United Airlines chief James Goodwin and his top executives were huddling in his second-floor office when a secretary burst in with the news: An American Airlines jet had flown into the World Trade Center.
Andy Studdert locked eyes with Goodwin and dashed out the door. United's stocky chief operating officer sprinted the length of a football field through the airline's sprawling headquarters near O'Hare International Airport. He ducked into a covered walkway between buildings, then bounded up a set of stairs, two at a time, to the operations center.
"Confirm American into World Trade Center," Studdert barked, his barrel chest heaving.
But the dispatchers, keeping track of air traffic around the globe, had other concerns. "We can't find Flight 175," one of them shouted.
Another rushed across the room with word that a flight attendant aboard 175 had called a maintenance hot line to report a bloody hijacking.
Sensing disbelief among his employees, who had undergone a crisis-training exercise just 10 days before, Studdert told them, "This is not a drill."
As they helplessly stood by, Flight 175 hit the trade center. United Flight 93, bound from Newark, N.J., to San Francisco, was missing too.
With that, Studdert gave an order he had never delivered, not even in doomsday drills: "Ground the fleet!"
In the span of a single, bright summer morning, the nation arrived at a horrific new destination _ a world of terrorism, fear and uncertainty.
Even as the airline pulled together in the crisis, the events of Sept. 11 laid bare its fragile financial state, and massive losses pushed it into bankruptcy. Only now, as the summer travel season approaches its peak, has United come close to breaking even again.
Although the carrier won huge concessions from its labor unions and boasts an industry-leading on-time record, its business strategy so far reflects little new thinking.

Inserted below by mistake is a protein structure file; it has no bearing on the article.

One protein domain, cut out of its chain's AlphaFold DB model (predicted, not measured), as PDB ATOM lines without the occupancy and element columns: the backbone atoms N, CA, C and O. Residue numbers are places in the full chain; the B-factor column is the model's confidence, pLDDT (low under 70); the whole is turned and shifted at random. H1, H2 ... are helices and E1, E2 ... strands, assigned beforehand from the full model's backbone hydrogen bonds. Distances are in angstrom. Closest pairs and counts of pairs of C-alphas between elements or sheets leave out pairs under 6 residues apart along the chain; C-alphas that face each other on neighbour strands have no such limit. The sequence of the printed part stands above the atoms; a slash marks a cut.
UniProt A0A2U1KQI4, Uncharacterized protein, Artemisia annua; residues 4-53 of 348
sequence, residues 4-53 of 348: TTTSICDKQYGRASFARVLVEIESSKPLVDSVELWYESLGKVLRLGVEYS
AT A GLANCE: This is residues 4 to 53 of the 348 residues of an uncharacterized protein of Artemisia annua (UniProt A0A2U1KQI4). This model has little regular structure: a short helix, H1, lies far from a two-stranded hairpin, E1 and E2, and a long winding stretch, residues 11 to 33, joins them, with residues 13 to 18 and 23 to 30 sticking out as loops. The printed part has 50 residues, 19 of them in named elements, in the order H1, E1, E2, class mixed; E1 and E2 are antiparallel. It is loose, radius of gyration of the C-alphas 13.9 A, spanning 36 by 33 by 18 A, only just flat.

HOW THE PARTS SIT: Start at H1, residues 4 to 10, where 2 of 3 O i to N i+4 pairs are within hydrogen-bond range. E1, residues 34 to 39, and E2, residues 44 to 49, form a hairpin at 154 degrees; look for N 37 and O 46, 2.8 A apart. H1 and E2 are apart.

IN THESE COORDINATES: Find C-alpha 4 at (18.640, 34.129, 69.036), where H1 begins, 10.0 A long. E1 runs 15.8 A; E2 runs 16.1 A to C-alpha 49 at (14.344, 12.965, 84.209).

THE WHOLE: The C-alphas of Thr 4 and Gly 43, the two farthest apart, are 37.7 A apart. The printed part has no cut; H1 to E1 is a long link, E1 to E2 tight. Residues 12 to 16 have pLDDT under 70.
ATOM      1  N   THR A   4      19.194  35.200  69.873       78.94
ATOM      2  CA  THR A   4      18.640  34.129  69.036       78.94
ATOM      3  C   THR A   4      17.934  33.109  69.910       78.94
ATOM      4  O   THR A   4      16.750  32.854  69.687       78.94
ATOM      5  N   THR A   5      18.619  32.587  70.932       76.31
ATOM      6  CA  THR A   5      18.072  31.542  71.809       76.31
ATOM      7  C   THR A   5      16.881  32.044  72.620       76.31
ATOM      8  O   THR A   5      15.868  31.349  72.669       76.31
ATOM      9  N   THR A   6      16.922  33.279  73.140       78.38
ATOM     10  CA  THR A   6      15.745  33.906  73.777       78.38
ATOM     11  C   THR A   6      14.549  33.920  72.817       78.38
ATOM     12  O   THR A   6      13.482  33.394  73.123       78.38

Early this year, United's latest chief executive officer, former oil executive Glenn Tilton, insisted the carrier had little choice but to mimic Southwest Airlines' no-frills service. Then, after winning bigger-than-expected pay cuts in his mainline operation, Tilton scaled back the plan for his own discounter by two-thirds.
Instead, United is returning to its strategy of attracting elite business travelers, even though executives are flying less and paying lower fares.
Despite a long history of workplace turmoil, Tilton also is counting on harmony in labor relations. The long-term contracts herald a new era of peace with workers, he said. "I have the sense they believe this is a point of departure for United, a genuine new beginning."
With a helping hand from the federal government, the airline expects to emerge from bankruptcy in coming months. But after hacking the pay, work rules and governance rights of his unions, Tilton risks a backlash.
United remains saddled with an enduring legacy of distrust that could hold it back in a volatile marketplace.
"We've got to find a way to not peak in the good years and to go into these tremendously low valleys in the bad years," said Paul Whiteford, the pilots' union leader who sits on United's board. "Because ... if that cycle continues, the next time we may not come out of it."
During economic storms, United always faces a challenge in getting employees to accept sacrifices that make the airline more competitive. Even after the Sept. 11 tragedy and the deep falloff in air travel, employees initially balked at signing on to long-term changes.
In daily morning meetings, at United's Elk Grove Township, Ill., headquarters in the weeks after the attacks, Goodwin, Studdert, President Rono Dutta and a dozen or so of their top lieutenants struggled to perform triage.
Sensing the trouble ahead, United would lay off 20,000 workers and lose a mammoth $1.16 billion in the quarter that included Sept. 11 _ the worst three-month showing in the company's 75-year history and almost triple American Airlines' loss.
Goodwin and his team needed to convince employees that the airline couldn't sustain …